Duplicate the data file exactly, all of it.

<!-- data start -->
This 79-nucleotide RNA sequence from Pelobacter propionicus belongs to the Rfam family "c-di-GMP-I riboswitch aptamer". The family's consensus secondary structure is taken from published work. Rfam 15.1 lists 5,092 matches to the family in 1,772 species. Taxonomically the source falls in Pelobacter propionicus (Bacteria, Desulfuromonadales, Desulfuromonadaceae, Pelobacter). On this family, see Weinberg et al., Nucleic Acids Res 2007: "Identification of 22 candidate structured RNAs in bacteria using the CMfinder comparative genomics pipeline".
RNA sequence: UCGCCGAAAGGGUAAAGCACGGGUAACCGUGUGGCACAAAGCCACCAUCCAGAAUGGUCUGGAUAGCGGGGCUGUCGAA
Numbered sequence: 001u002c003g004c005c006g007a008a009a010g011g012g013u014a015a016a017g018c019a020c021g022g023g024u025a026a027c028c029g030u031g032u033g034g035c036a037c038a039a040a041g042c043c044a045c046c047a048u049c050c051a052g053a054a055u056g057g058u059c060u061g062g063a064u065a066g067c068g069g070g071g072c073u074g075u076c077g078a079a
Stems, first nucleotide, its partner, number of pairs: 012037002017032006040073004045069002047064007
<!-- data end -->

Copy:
This 79-nucleotide RNA sequence from Pelobacter propionicus belongs to the Rfam family "c-di-GMP-I riboswitch aptamer". The family's consensus secondary structure is taken from published work. Rfam 15.1 lists 5,092 matches to the family in 1,772 species. Taxonomically the source falls in Pelobacter propionicus (Bacteria, Desulfuromonadales, Desulfuromonadaceae, Pelobacter). On this family, see Weinberg et al., Nucleic Acids Res 2007: "Identification of 22 candidate structured RNAs in bacteria using the CMfinder comparative genomics pipeline".
RNA sequence: UCGCCGAAAGGGUAAAGCACGGGUAACCGUGUGGCACAAAGCCACCAUCCAGAAUGGUCUGGAUAGCGGGGCUGUCGAA
Numbered sequence: 001u002c003g004c005c006g007a008a009a010g011g012g013u014a015a016a017g018c019a020c021g022g023g024u025a026a027c028c029g030u031g032u033g034g035c036a037c038a039a040a041g042c043c044a045c046c047a048u049c050c051a052g053a054a055u056g057g058u059c060u061g062g063a064u065a066g067c068g069g070g071g072c073u074g075u076c077g078a079a
Stems, first nucleotide, its partner, number of pairs: 012037002017032006040073004045069002047064007